Buena Vista teen takes Nothing But Nets message to "Court"

May 17, 2007

Every chance Ryan Fong has to talk about what mosquitoes can do to children, he’s doing it. Sometimes the 14-year-old with the blazing smile says he’s telling kids at his school how children are dying by the thousands daily in Africa, because of the disease mosquitoes carry.


Friday, May 11 at Alameda’s Naval airbase gymnasium, Fong was catching his breath midway through a four-hour “3 on 3” basketball tournament. He was getting coached by his pastor, the Rev. Michael Yoshii, on just how halftime should go. When the buzzer sounded to end the first half he stepped to the microphone on the hardwoods, and, like a seasoned sportscaster told a crowd of more than 50 why they should care about the Nothing But Nets campaign.


“I talk[ed] about how malaria is spread and how dangerous it is,” says Fong, who says he wasn’t the slightest bit nervous talking to his teammates about the campaign. “I like helping people, especially people who are not as fortunate as me because they don’t have what I have. I tell about the campaign basically all over – pass the message to friends and family. It’s about how 10 dollars really helps. And my friends listen to me – they ask questions and sound interested.”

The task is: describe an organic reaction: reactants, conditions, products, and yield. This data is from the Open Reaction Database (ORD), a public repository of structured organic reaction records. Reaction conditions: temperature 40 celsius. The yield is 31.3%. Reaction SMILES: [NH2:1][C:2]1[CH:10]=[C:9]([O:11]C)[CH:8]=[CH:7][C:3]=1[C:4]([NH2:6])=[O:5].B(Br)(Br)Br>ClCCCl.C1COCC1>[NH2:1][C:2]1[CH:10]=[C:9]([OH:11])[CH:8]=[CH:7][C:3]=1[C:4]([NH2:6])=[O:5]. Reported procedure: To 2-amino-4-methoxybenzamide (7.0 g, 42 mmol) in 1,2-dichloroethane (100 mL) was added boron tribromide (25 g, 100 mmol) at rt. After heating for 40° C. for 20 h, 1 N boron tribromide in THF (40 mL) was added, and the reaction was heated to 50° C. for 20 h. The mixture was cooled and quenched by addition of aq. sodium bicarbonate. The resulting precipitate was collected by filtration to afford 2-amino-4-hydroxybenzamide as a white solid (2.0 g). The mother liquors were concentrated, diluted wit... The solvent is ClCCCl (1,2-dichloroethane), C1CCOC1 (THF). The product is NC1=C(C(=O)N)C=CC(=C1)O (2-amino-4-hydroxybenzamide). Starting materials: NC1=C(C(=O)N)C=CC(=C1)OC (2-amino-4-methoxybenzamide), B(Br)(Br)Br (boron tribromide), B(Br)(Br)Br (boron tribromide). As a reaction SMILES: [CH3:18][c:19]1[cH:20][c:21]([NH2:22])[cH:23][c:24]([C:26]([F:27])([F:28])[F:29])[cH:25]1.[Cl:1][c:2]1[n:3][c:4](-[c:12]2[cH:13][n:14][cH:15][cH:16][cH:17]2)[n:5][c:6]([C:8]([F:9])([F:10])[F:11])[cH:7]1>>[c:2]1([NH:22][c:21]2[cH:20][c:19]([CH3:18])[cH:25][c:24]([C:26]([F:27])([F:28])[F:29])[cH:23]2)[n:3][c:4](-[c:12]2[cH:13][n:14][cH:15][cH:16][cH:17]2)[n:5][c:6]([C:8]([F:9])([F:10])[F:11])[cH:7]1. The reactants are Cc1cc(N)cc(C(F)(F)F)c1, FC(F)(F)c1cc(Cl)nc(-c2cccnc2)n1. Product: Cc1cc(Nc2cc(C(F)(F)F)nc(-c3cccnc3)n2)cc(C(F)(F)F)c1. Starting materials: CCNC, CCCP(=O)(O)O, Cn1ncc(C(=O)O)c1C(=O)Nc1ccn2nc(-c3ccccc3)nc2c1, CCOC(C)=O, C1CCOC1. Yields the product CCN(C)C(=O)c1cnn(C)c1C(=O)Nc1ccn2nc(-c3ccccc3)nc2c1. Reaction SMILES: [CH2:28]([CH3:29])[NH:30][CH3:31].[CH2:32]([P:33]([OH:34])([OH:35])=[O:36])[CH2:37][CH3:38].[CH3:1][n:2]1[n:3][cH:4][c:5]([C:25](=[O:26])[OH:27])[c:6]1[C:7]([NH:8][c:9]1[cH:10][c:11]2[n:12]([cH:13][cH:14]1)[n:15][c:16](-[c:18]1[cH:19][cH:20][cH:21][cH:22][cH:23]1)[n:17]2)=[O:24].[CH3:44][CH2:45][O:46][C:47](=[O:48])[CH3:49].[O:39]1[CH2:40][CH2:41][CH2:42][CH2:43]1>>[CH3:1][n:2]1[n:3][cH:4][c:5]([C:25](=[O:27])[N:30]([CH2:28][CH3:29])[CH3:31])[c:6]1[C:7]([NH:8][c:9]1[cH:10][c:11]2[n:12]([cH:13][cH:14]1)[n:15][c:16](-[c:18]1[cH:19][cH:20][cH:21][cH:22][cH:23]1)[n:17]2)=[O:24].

The Nothing But Nets campaign kicked off in California-Nevada Annual Conference just three months ago, and with the help of churches like Buena Vista UMC it’s catching the attention of teenagers, basketball enthusiasts and people of faith. “I think it’s really important for young people to help,” Fong notes, “because they can help get the story to other kids.”


The campaign seeks to raise money to purchase insecticide-treated bed nets for families in Africa. The nets are one of the most effective ways to prevent malaria, a leading killer of children in Africa. Mosquitoes strike mostly at night, when families are sleeping. For just $10, the Nothing But Nets campaign can buy a bed net, distribute it to a family and explain its use. $10 to save a life.


The Bill and Melinda Gates Foundation has pledged matching funds for donations. The United Methodist Church is one of the campaign’s sponsors, along with Sports Illustrated, the United Nations Foundation and several other organizations.


“Even the smallest things can help, even five dollars or 10 dollars – it helps,” Fong says, adding that getting the message spread to young people is important because they’ll start thinking of it at an early age and the message will stay with them a long time. Aside from that, they can get their parents involved.


For more information about Nothing But Nets, including how to win a trip to Africa by sharing your story with the Nothing But Nets campaign, go to Nothing But Nets Essay Contest 


For information on Malaria Advocacy Boot Camps in the Cal-Nevada Conference, contact the Communications Office at 916.374.1518.